458 F2d 789 De Sibonga v. Administrator of Veterans Affairs

458 F.2d 789

147 U.S.App.D.C. 370

Mrs. Leonarda F. Vda DE SIBONGA, Appellant,
v.
ADMINISTRATOR OF VETERANS AFFAIRS.

No. 24156.

United States Court of Appeals,
District of Columbia Circuit.

Argued Nov. 2, 1971.
Decided Feb. 28, 1972.
Petition for Rehearing Denied April 19, 1972.

Mr. Milton A. Kallis, Washington, D. C., for appellant.

Mr. Tracy J. Whitaker, Atty., Department of Justice, of the bar of the Supreme Court of Virginia, pro hac vice, by special leave of Court, for appellee. Messrs. Thomas A. Flannery, U. S. Atty., at the time the brief was filed, and Alan S. Rosenthal, Atty., Department of Justice, were on the brief, for appellee. Mr. David V. Seaman, Atty., Department of Justice, also entered an appearance for appellee.

Before BAZELON, Chief Judge, DANAHER, Senior Circuit Judge, and ROBINSON, Circuit Judge.

DANAHER, Senior Circuit Judge:

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1

This appeal involves, under circumstances to be mentioned, the applicability of 38 U.S.C. Sec. 211(a) (1958) which pertinently provided:

2

. . . [T]he decisions of the Administrator on any question of law or fact concerning a claim for benefits or payments under any law administered by the Veterans' Administration shall be final and conclusive and no other official or any court of the United States shall have power or jurisdiction to review any such decision.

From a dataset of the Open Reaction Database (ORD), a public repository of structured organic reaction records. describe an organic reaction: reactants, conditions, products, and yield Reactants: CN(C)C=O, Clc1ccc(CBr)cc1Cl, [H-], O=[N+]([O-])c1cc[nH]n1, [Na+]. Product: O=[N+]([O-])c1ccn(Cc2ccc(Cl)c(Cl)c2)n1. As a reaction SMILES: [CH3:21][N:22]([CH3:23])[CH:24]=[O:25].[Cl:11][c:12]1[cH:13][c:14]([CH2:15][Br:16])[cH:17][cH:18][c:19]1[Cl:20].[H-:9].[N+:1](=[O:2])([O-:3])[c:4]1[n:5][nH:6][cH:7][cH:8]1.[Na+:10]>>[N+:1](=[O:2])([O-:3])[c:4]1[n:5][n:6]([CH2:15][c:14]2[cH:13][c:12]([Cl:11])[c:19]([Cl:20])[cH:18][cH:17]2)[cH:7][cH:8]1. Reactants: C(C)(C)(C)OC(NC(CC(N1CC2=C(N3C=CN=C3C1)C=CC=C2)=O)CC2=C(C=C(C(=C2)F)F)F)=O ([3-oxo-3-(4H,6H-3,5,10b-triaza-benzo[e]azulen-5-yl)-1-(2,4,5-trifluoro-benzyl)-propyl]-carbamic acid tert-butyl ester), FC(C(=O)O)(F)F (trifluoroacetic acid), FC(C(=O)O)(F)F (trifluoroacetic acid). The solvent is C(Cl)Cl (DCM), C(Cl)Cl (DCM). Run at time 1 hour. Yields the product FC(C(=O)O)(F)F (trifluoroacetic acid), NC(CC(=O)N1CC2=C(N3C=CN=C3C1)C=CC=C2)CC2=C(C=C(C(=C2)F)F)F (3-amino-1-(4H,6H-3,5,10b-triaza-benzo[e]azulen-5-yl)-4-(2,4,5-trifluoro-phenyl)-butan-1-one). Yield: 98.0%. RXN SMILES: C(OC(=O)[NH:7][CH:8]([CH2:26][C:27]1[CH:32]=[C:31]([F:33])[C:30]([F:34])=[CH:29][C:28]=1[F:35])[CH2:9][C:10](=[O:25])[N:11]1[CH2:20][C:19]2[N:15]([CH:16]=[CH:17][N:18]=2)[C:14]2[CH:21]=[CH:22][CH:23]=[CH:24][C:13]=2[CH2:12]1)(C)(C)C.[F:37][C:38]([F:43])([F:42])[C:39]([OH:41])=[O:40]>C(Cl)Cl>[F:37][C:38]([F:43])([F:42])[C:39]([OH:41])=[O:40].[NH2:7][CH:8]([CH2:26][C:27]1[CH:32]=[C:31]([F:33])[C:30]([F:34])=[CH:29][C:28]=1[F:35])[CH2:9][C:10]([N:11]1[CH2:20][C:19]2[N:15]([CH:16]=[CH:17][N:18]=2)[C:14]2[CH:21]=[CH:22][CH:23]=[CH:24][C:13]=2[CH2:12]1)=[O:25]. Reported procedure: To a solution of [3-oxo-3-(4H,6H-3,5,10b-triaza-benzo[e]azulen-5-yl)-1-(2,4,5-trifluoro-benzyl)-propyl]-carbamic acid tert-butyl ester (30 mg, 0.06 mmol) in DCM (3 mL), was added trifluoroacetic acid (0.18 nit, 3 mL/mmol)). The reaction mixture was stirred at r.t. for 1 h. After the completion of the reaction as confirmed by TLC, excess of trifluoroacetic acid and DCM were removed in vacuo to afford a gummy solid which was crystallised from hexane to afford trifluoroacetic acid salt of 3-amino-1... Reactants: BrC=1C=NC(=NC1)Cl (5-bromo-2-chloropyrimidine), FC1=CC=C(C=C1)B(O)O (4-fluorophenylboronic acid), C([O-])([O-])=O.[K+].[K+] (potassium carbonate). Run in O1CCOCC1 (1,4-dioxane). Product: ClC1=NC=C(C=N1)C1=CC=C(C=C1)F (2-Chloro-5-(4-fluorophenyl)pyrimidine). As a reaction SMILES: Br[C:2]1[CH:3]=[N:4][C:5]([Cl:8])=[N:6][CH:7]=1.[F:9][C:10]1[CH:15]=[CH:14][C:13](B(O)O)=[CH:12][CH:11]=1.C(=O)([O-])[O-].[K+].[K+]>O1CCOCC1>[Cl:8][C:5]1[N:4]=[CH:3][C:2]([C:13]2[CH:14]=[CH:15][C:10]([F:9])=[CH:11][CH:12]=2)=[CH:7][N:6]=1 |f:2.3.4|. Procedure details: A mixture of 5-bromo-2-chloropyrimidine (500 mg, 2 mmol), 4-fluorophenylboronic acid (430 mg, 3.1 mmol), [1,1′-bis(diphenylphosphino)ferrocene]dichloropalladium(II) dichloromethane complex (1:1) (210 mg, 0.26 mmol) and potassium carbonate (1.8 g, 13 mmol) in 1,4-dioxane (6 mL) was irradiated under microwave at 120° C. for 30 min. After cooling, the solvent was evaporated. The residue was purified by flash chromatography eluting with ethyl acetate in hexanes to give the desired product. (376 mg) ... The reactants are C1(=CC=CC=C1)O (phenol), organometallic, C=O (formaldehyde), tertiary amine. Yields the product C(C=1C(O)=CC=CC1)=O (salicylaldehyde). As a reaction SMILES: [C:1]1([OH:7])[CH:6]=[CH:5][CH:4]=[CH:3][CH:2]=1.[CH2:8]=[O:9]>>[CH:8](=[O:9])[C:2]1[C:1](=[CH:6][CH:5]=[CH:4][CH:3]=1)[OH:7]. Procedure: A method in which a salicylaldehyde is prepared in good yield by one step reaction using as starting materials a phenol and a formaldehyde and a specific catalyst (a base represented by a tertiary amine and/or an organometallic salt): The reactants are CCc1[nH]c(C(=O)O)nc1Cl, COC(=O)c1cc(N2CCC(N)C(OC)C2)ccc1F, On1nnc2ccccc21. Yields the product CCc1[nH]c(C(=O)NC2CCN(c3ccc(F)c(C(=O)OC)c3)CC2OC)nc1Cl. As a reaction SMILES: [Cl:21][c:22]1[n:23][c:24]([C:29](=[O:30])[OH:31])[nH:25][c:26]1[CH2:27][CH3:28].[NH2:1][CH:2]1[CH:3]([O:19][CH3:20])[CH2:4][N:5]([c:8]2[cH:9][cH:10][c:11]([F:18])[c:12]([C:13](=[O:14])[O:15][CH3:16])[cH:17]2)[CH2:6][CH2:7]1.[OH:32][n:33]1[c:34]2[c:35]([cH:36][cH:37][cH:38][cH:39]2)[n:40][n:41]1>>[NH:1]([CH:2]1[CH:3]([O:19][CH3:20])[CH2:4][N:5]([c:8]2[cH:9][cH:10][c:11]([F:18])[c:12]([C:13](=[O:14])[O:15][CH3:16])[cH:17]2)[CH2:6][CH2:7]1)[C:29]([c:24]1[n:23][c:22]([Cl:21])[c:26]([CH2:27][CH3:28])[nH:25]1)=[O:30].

3

In light of the "finality statute" the District Court dismissed the appellant's action for lack of jurisdiction.

4

This appellant's late husband, a former serviceman, died from malaria on February 11, 1945. Thereafter, the appellant, a widow as defined in 38 U.S.C. Sec. 101(3), claimed eligibility pursuant to 38 U.S.C. Sec. 321, to receive dependency and indemnity compensation as provided in 38 U.S.C. Sec. 416(a) (1). Her claim for benefits was disallowed by the Administrator as of August 31, 1951 on the ground that there had been a failure to establish that the cause of her husband's death was service-connected. Her further claim was again denied on the same ground as of October 3, 1960.

5

On October 11, 1966 the Administrator received her letter which besought reopening of her application for dependency and indemnity compensation benefits. 38 C.F.R. Sec. 3.105(b), Difference of Opinion, provided:

6

Whenever an adjudicative agency is of the opinion that a revision or an amendment of a previous decision is warranted, a difference of opinion being involved rather than a clear and unmistakable error, the proposed revision will be recommended to Central Office.1